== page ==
Bayer or its predecessors have used the Flanax mark in Mexico since 1976, and Bayer owns a trademark registration there. In the United States, Bayer sells its pain reliever with the same active ingredient (naproxen sodium) under the Aleve brand.

In 2005, a Virginia-based company named Belmora LLC registered the mark Flanax with the Patent and Trademark Office for use with a pain-reliever product with the same active ingredient as Mexican Flanax. As the evidence ultimately showed, Belmora did more than simply adopt the Flanax mark. The board found that Belmora “knowingly selected the identical mark Flanax,” then fabricated evidence to mask the genesis of the mark.

Belmora also copied the Mexican Flanax logo and marketed its products to invoke the reputation of the Mexican Flanax. For example, Belmora misleadingly told consumers in advertising that its Flanax brand was a “highly recognized top-selling brand among Latinos” that was “now made in the U.S.,” describing Flanax as “a very well known medical product in the Latino American market.”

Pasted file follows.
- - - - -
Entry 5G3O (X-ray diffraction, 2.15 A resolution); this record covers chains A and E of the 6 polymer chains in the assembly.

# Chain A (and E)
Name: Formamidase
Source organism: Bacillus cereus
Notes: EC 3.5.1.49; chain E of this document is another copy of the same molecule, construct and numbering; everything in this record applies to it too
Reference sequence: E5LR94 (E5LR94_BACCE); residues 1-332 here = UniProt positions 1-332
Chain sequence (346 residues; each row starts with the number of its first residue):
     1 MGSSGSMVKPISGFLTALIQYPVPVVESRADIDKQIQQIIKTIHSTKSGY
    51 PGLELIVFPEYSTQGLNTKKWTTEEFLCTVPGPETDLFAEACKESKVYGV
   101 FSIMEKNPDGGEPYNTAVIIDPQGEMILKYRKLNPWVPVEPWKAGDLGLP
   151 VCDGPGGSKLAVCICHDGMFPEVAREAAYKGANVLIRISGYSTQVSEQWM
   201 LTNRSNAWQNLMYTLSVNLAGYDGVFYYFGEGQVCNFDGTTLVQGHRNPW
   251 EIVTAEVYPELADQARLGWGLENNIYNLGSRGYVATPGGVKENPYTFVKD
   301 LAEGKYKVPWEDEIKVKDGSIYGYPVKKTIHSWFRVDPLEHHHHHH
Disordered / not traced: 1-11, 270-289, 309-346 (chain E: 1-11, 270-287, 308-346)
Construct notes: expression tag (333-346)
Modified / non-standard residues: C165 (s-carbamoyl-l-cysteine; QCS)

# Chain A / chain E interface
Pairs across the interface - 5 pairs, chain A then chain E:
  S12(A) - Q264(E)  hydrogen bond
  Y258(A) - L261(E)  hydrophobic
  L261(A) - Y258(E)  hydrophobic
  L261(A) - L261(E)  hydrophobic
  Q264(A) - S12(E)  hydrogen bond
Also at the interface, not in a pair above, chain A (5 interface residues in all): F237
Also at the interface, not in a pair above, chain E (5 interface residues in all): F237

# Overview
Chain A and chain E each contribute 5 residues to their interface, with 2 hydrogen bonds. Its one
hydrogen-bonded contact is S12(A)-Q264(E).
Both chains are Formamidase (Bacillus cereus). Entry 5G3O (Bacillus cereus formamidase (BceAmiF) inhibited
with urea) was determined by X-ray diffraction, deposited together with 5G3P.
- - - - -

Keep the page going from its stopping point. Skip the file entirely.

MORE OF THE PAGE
Bayer went through three iterations of its pleadings before arriving at a cognizable basis to cancel Belmora’s registration. The claim that survived and ultimately prevailed was Bayer’s claim under Section 14(3) of the Lanham Act. That section provides grounds to cancel a U.S. trademark registration if the U.S. mark is being used “so as to misrepresent the source of the goods or services on or in connection with which the mark is used.” Notably, unlike the text of Section 2(d) of the Lanham Act (for a likelihood-of-confusion claim), Section 14(3) does not include the requirement of “use in the United States.”